DID APPLE REALLY ADMIT iPHONE PRICES ARE TOO HIGH?

As I write this column, Apple is probably still smarting over the news that lower sales in China and delayed iPhone upgrades that combined to produce an $5 million shortfall for the December quarter. But I’m not going to focus this column on old news. You’ve read all about it, but it’s also true that the sky isn’t falling. There was some good news too, such as higher sales for Macs, iPads, wearables (such as the Apple Watch) and especially services.

With services, Apple can extract more cash from every customer which, in turn, keeps them closely tied to the platform. But it’s fitting to look at the history of the company for a larger perspective.

So our image of Apple, Inc. has long been that of a maverick company that defies the conventional wisdom and goes its own way. Here’s to the “crazy ones” indeed!

In the old days, it was all about the Macintosh personal computer. While computers in the early days used an arcane text-based interface, paying lip service to color displays, Apple provided a graphical user interface designed to make it warm and fuzzy even to people who couldn’t or wouldn’t adapt to the traditional PC.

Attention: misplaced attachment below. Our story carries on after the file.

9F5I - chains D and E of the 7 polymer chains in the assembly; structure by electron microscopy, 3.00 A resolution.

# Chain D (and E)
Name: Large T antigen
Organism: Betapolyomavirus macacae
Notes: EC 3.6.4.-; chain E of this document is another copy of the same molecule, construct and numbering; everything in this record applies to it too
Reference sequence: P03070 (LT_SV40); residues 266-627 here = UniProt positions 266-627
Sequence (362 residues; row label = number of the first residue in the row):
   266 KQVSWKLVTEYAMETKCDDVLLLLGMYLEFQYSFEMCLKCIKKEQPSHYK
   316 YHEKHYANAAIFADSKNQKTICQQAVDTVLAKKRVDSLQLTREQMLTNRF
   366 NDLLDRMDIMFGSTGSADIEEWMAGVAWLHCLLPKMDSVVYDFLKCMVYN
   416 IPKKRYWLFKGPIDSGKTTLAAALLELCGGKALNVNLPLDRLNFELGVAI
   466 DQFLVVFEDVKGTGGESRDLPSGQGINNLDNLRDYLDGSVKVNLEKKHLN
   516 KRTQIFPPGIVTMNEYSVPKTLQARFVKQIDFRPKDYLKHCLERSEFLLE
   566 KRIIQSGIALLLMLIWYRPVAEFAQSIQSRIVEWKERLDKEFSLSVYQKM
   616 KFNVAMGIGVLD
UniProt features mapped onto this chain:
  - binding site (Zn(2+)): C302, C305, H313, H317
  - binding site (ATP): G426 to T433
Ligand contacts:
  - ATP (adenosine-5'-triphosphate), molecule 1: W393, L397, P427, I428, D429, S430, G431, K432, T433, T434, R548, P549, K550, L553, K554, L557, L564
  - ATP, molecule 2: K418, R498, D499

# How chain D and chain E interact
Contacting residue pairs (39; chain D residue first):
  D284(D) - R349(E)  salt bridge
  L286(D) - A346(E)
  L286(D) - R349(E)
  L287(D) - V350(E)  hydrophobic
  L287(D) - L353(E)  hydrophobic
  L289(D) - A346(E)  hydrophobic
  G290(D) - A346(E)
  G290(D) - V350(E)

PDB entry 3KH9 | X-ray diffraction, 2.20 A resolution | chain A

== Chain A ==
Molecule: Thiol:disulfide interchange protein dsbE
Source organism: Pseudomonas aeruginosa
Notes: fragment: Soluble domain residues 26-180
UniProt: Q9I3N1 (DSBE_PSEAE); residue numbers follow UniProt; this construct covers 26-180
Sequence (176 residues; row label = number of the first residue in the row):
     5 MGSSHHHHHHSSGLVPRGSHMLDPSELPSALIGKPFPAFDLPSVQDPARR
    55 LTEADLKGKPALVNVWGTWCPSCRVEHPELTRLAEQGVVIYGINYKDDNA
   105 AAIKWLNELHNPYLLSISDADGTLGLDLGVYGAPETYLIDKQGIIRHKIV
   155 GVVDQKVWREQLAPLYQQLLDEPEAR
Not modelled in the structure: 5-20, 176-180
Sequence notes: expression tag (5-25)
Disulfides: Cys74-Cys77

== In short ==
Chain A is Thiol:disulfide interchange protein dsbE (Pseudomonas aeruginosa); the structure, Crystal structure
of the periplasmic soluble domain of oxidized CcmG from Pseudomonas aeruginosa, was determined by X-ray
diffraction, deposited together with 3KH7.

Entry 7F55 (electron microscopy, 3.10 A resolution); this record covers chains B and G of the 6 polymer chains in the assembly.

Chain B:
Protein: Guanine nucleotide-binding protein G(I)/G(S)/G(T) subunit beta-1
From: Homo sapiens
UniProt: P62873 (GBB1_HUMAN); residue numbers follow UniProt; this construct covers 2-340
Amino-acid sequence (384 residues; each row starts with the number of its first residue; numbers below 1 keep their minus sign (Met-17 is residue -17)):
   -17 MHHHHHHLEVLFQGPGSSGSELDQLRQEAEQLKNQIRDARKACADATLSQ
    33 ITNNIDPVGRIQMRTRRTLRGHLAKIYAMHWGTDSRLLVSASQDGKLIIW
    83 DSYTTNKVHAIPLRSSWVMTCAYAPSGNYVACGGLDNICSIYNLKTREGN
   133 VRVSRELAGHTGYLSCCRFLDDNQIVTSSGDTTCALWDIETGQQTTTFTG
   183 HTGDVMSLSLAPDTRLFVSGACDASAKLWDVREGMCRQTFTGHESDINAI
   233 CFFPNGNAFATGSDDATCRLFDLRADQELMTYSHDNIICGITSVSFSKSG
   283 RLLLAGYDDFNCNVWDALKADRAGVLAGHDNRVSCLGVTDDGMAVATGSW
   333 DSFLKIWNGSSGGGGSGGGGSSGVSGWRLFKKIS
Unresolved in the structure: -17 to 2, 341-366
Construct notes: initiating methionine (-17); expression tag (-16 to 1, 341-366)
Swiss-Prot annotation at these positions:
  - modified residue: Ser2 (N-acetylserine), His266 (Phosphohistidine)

Apple co-founder Steve Jobs always envisioned the Mac as a computing appliance, and the original model actually offered no way for you to do any upgrades to memory and other components. In passing, today’s Apple has mostly reverted to this approach, and what you buy is as upgradeable as your toaster oven. Period!